Fundraisers’ £100,000 target will ensure Nick’s memory still burns bright ten years on

It is ten years since 16-year-old Wickersley Comprehensive pupil Nick Walker died after an accident outside school.

But his memory lives on – thanks to family and friends who turned their loss into helping other children.

In the midst of their grief, Nick’s 19-year-old brother Tom and their father Mal had decided to run a Lake District half-marathon in his memory – and when 20 friends and relatives joined in, they managed to raise almost £5,000 for The Children’s Hospital Charity in Sheffield.

That was in 2009, just a year after Nick’s death. It spurred The Nick Walker Memorial Trust to do more good in his name and a staggering £67,000 has now been raised for the charity which supports Sheffield Children’s Hospital.

Since then, there have been football and cricket tournaments, a Land’s End to John O’Groats team cycle ride, a Coast to Coast run, numerous marathons plus entertainment nights and charity balls.

And as the 10th anniversary of Nick’s death on Sunday March 11 approaches, his family and friends are planning what will perhaps be their most arduous feat – a non-stop 180-mile cycle trek.

Tom, plus seven friends, will ride from from London’s Great Ormond Street Hospital to Sheffield Children’s Hospital in just one day – March 11.

It’s going to be a very poignant day for us. We constantly think about Nick and wonder what he would be doing with his life at 26.” We’ve travelled the length and breadth of the country and put ourselves through a lot of pain in my brother’s memory.

Our motivation has always been about keeping Nick’s memory alive but the fact that we are helping other children in the process is a great feeling and we are so grateful to everyone who helped us raise such a huge sum. On March 11 we will be going that extra mile for him.”

Tom, along with Adam Moore, Luke Barnett, Michael Grant, Gaz Habbin, Collette Bartholomew, Gavin Levitt and Craig Barker, will set off at 2am and hope to arrive at the Children’s Hospital for 6pm. Money raised will this time be split between GOSH and TCHC.

Said Tom, now 29: “Most of us are not regular cyclists and some 18 hours of cycling will be gruelling. But spurring us on will be the hope of breaking through the £75,000 mark and maybe even hitting £100,000. That would be such an achievement.” The team will have the backup of a minibus, loaned from Wickersley School and driven by one of its science teachers Josh Turner, a close school friend of Nick’s.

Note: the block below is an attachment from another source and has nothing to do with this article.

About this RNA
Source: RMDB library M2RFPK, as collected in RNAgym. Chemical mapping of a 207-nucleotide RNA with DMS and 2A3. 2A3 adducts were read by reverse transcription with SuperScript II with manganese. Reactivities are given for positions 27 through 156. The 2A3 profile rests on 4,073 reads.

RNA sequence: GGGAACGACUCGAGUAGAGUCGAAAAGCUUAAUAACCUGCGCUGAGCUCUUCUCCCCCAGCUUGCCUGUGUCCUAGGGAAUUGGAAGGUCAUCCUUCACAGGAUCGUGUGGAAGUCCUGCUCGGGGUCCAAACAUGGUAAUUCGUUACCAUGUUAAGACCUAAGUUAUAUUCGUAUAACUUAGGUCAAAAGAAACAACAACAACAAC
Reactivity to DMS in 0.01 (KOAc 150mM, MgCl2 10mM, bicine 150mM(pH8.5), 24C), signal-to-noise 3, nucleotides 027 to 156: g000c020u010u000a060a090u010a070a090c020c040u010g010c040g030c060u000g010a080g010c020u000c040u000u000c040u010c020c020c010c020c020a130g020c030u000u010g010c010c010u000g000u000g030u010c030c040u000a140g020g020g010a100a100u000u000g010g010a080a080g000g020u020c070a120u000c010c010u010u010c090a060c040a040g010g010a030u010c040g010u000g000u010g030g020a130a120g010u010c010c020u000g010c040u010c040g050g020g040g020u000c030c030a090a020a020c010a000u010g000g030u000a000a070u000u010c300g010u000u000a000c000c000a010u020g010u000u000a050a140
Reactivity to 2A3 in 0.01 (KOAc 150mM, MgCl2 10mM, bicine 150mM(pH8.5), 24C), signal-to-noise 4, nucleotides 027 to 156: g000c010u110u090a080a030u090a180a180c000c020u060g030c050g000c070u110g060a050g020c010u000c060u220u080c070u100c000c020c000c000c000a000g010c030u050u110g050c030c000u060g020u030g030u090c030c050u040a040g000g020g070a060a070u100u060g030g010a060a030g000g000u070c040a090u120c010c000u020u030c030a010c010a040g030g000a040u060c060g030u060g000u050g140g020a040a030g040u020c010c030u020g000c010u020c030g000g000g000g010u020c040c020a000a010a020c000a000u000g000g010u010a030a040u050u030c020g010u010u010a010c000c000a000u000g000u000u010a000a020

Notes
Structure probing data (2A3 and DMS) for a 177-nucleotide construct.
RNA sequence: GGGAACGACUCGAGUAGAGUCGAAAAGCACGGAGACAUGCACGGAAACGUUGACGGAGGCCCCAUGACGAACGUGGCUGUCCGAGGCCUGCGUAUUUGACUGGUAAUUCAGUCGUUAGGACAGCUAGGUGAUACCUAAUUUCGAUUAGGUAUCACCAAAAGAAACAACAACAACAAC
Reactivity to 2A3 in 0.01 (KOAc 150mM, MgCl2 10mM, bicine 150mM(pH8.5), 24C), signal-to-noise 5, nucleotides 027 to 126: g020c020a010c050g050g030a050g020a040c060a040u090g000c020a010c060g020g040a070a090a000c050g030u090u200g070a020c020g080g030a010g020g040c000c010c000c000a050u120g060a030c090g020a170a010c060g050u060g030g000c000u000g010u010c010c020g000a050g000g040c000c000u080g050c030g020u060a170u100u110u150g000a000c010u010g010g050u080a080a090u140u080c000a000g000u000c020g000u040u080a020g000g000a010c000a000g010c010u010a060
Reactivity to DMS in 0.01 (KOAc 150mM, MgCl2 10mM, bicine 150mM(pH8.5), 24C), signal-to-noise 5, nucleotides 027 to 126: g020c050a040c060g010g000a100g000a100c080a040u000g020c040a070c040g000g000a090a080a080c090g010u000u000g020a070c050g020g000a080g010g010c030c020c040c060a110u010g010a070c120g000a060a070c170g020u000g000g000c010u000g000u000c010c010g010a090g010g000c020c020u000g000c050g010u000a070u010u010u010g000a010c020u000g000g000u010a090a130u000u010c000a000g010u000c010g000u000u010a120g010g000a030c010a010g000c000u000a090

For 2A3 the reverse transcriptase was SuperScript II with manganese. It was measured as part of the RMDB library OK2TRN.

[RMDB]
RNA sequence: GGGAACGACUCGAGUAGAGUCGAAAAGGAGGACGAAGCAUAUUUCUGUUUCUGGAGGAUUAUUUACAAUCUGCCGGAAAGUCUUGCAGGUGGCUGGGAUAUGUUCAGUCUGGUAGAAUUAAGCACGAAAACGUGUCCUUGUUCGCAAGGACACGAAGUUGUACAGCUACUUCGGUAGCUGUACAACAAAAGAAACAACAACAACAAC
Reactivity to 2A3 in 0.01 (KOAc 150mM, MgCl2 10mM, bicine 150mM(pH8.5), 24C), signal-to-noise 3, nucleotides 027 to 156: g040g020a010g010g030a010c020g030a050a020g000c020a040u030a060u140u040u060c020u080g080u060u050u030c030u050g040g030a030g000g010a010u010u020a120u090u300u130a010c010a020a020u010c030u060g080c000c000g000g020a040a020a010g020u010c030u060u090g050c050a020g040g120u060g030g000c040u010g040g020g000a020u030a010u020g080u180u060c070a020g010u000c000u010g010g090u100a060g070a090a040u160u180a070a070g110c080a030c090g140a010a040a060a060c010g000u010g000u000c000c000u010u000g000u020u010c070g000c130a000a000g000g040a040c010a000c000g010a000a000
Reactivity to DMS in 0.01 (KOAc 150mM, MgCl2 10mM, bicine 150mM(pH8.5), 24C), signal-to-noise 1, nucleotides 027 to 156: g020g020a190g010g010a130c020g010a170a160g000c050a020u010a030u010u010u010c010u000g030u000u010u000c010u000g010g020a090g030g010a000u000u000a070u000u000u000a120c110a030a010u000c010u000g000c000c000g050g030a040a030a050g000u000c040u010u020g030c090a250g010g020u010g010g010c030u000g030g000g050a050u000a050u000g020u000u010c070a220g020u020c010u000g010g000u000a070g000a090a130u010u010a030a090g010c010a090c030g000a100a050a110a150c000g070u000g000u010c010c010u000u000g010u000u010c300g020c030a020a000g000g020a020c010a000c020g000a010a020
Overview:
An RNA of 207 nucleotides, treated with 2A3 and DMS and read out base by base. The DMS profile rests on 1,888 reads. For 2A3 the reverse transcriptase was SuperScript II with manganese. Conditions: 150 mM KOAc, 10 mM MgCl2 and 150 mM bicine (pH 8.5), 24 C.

The Nick Walker Memorial Trust, which has another schooldays friend Scott Bailey as one of the main organisers, chose The Children’s Hospital Charity after discovering it was appealing for a scanner.

My brother and I were never treated there, but we wanted to support a hospital which fights for children’s lives every single day,” said Tom, who was a 19-year-old at university when his brother died. He is now a sports teacher employed by Live and Learn in Rotherham schools.

Cheryl Davidson, community fundraising manager at The Children’s Hospital Charity, said: “These guys have done so much to raise a truly amazing total that will help us transform The Children’s Hospital for the hundreds of thousands of patients who come from all over the world for specialist care.

Initially they raised over £13,000 for the Kids Scanner appeal, then they supported our Make it Better appeal and have funded a £25,000 patient bedroom. Thank you so much to them for their continued support.”

Fundraising events will also be happening before the cycle on February 24 – a sponsored six-hour training pedal on static bikes at Morrisons in Bramley 9am-3am and a charity quiz that night at Wickersley Old Village Cricket Club, which is open to all.